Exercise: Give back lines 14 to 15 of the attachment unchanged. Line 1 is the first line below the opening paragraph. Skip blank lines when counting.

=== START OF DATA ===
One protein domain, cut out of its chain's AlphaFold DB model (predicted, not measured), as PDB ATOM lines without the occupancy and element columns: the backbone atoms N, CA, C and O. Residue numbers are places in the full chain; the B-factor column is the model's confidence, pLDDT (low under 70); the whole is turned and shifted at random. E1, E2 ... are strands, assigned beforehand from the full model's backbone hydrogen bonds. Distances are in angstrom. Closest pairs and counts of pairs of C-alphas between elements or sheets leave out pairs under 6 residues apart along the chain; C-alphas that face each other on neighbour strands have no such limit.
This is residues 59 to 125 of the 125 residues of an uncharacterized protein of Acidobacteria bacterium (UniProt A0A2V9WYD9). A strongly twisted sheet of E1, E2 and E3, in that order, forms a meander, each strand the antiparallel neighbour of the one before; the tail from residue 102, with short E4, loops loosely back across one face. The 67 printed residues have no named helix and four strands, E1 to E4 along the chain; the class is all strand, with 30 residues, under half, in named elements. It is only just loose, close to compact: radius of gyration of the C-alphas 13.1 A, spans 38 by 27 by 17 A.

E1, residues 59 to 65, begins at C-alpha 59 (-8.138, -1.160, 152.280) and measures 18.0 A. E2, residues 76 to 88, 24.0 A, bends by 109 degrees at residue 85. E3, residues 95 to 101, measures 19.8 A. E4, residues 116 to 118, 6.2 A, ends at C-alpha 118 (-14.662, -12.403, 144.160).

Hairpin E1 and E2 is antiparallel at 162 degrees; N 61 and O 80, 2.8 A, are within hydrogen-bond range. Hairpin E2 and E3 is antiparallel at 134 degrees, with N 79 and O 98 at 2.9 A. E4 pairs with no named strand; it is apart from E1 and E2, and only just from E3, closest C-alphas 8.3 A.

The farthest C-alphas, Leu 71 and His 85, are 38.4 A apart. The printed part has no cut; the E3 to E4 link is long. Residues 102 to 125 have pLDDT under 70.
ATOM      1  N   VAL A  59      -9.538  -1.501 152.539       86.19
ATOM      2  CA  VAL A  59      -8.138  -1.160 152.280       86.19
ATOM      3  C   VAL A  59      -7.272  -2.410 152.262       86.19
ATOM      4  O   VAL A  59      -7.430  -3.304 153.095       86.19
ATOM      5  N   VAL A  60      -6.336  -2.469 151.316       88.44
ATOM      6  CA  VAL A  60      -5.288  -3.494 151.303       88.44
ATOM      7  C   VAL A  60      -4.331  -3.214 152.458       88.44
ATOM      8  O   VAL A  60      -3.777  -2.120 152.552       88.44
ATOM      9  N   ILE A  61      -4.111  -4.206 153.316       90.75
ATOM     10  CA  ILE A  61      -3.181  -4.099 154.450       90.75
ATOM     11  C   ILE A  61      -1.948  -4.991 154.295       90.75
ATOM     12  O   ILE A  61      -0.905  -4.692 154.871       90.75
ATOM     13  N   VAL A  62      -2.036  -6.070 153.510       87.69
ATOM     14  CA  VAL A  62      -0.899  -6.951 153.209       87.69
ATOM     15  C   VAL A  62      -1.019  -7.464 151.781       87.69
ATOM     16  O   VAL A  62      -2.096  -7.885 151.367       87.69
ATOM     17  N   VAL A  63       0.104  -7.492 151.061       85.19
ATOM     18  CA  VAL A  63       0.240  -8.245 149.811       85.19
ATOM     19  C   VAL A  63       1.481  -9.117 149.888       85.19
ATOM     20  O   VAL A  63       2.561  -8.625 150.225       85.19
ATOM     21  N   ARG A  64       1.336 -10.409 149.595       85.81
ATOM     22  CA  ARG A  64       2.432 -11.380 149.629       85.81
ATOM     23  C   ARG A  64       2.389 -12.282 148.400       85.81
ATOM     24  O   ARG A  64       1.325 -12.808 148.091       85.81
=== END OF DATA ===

ATOM     10  CA  ILE A  61      -3.181  -4.099 154.450       90.75
ATOM     11  C   ILE A  61      -1.948  -4.991 154.295       90.75